Happy Weekend!

Get excited, it’s Friday!! I hope you all had a great week and if you didn’t, that’s okay because now  you get 2 weekend days where you pretend that the troubles you faced last week will magically disappear, hooray!

What are your plans this weekend? The Texan will be watching a lot of rugby as it’s the six nations tournament this weekend. I managed to marry a man with a passion for American sports as well as those in Europe so there is basically never a time of year that he doesn’t have a sport to watch.  I don’t mind so much because rugby men can be quite dashing (the few with necks anyway).  We’re also going to go to our local planetarium for a show because we are both super cool and love stars and stuff. And it’s Oscar weekend which means we will likely DVR it so we can watch it later and fast forward through the stuff we don’t care about (like 70% of it).

To send you off to the weekend in style, here’s some fun links. Cheers!

The Joy of Knitting

If you told me last year I would be spending my days blogging, knitting, sewing, cooking and reading I probably wouldn’t have believed it. I mean, I would  have thought that sounded amazing since last year I was running my millionth campaign and was so stressed out I literally cracked my teeth from grinding them. (Because of this my dentist made me get a $1000 night guard that I no longer need. I’m a little bitter about it).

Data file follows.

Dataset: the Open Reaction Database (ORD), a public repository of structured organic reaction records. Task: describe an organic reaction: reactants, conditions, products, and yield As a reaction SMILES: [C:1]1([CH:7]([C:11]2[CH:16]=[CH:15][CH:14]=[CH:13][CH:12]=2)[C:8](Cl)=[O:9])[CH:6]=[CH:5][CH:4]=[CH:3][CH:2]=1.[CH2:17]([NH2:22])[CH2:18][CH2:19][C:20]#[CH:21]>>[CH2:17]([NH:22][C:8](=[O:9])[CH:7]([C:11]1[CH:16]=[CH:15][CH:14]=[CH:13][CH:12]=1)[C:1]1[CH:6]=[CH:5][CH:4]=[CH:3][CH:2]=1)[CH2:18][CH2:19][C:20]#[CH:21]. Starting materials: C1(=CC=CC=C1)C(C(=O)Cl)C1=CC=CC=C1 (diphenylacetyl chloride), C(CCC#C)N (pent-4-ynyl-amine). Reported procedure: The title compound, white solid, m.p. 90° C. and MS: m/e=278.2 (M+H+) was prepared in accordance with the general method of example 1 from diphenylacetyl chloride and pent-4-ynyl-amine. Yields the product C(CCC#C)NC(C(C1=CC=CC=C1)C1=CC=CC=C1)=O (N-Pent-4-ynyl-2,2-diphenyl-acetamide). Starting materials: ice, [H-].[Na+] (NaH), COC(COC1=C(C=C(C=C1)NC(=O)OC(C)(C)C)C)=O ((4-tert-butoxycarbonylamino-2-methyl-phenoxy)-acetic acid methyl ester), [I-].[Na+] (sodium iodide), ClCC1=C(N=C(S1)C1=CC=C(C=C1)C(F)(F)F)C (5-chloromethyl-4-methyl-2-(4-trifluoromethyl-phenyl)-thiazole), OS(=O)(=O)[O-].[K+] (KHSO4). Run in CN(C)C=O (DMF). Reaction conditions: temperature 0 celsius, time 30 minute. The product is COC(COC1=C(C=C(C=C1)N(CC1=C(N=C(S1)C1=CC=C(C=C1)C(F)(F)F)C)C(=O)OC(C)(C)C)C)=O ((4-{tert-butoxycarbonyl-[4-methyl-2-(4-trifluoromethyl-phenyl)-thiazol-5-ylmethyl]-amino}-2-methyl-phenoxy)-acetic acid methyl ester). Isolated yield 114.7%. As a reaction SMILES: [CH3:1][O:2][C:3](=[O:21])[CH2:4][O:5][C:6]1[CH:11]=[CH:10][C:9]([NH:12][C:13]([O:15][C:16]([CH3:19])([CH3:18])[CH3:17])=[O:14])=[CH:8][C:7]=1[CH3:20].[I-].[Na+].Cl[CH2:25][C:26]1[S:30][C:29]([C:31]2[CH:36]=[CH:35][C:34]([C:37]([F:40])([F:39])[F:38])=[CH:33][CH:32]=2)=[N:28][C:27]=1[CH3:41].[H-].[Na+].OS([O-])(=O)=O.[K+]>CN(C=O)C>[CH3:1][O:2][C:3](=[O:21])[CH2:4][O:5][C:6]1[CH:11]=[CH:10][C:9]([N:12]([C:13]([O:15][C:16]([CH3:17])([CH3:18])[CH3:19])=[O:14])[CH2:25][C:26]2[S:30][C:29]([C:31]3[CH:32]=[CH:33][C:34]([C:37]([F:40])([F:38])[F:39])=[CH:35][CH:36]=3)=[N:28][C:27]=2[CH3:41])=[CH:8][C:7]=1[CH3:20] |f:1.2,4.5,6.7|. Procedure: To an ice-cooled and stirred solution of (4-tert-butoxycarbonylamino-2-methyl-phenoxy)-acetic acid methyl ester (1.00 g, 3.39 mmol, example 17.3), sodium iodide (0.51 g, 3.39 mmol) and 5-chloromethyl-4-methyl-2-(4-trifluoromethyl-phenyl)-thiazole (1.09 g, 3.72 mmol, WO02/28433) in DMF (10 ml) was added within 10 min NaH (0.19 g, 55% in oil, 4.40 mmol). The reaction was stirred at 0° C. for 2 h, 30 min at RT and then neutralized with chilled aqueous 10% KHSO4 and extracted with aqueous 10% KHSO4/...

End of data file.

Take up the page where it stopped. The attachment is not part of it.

Teeth grinding jobs aside, I like what I do and have always wanted to work. In a way, I think I have an unhealthy association  with work because it is so integral to who I am. Long before I had the Texan or even my cat, I had my job and it was like my kid (assuming your kid pays you moderately to work your butt off for it. So, maybe not like a kid at all, they totally don’t pay).  I’m good at what I do. And because of that, liz-lemon-drunk I was lulled into a false sense of security that I would always be able to find a job.  I lived in places like LA and New York where they value progressive, sassy, small women. (Plus, if you can make it in New York, you can make it anywhere, right? No, as it turns out. Thanks for nothing, old blue eyes). On my first run here, I spied no less than 5 “Don’t Tread on Me” flags and started to get worried. My worries were confirmed by my first small talk conversation where a man gleefully told me “You gotta love a town that supports 4 Walmarts.” And I swear someone played this music. I live in a state that loves Donald Trump. And I’m still in shock about it.